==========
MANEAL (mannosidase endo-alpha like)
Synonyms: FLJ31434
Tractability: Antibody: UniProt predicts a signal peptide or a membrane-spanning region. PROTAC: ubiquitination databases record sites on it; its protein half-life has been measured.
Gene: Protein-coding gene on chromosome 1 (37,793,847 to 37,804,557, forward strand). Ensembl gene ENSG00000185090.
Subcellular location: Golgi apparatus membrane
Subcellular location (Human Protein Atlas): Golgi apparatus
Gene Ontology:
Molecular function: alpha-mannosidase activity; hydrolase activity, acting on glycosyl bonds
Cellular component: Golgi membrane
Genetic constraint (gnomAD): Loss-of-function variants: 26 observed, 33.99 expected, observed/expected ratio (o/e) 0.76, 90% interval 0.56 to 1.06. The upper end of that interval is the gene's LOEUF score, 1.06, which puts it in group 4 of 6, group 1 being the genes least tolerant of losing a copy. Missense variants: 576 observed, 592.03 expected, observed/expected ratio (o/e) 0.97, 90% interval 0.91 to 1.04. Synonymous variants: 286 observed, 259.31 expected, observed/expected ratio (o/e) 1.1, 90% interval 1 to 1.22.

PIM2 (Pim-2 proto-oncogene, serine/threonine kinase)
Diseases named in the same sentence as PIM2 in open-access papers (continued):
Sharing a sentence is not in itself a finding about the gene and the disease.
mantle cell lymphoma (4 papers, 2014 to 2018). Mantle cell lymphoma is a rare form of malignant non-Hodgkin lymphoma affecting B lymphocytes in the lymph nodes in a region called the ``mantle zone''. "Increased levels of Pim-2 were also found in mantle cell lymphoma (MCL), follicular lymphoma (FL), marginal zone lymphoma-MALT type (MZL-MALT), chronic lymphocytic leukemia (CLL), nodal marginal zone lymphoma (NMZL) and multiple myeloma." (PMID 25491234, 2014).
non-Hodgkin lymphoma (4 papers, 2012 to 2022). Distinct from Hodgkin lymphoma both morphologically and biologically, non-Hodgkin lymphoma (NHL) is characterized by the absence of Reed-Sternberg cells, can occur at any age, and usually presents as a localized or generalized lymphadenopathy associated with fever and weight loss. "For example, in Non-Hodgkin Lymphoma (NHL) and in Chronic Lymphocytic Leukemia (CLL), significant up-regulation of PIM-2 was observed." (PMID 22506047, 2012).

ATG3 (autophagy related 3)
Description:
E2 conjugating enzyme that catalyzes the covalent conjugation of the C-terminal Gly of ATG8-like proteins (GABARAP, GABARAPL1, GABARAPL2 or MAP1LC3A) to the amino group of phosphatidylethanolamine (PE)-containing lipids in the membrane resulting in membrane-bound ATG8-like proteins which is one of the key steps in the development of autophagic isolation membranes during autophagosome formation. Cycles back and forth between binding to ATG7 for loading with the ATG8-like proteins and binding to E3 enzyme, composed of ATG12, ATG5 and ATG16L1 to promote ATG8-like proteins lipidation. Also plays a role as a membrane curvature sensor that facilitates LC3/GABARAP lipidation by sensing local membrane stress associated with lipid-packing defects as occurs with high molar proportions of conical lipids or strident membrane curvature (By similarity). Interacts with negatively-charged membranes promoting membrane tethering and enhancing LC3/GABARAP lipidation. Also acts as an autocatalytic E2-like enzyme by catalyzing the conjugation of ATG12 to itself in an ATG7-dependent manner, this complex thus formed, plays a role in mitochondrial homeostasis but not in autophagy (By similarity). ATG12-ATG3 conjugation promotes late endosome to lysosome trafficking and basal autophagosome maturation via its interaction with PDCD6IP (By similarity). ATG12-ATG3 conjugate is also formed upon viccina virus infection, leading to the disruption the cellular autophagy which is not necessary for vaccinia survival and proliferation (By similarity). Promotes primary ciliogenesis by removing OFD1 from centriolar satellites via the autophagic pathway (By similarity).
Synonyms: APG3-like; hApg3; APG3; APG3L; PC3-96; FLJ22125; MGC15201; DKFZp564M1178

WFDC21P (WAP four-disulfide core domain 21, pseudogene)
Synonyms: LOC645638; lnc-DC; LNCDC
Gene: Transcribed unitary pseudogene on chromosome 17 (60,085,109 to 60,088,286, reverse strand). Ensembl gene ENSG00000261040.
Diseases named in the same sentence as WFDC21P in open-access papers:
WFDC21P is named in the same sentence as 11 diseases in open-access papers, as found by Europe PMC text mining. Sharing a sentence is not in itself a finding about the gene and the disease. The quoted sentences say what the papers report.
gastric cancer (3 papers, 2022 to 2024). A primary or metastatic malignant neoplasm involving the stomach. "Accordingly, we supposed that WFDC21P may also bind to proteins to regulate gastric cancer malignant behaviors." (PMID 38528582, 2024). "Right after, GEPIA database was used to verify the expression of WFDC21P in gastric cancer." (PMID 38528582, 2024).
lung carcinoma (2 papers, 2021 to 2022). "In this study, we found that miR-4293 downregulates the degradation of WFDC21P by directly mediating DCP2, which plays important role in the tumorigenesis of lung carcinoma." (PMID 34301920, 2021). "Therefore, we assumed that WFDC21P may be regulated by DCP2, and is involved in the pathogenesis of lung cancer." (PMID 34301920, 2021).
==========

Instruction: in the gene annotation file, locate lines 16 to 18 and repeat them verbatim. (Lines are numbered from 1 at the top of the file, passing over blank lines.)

ATG3 (autophagy related 3)
Description:
E2 conjugating enzyme that catalyzes the covalent conjugation of the C-terminal Gly of ATG8-like proteins (GABARAP, GABARAPL1, GABARAPL2 or MAP1LC3A) to the amino group of phosphatidylethanolamine (PE)-containing lipids in the membrane resulting in membrane-bound ATG8-like proteins which is one of the key steps in the development of autophagic isolation membranes during autophagosome formation. Cycles back and forth between binding to ATG7 for loading with the ATG8-like proteins and binding to E3 enzyme, composed of ATG12, ATG5 and ATG16L1 to promote ATG8-like proteins lipidation. Also plays a role as a membrane curvature sensor that facilitates LC3/GABARAP lipidation by sensing local membrane stress associated with lipid-packing defects as occurs with high molar proportions of conical lipids or strident membrane curvature (By similarity). Interacts with negatively-charged membranes promoting membrane tethering and enhancing LC3/GABARAP lipidation. Also acts as an autocatalytic E2-like enzyme by catalyzing the conjugation of ATG12 to itself in an ATG7-dependent manner, this complex thus formed, plays a role in mitochondrial homeostasis but not in autophagy (By similarity). ATG12-ATG3 conjugation promotes late endosome to lysosome trafficking and basal autophagosome maturation via its interaction with PDCD6IP (By similarity). ATG12-ATG3 conjugate is also formed upon viccina virus infection, leading to the disruption the cellular autophagy which is not necessary for vaccinia survival and proliferation (By similarity). Promotes primary ciliogenesis by removing OFD1 from centriolar satellites via the autophagic pathway (By similarity).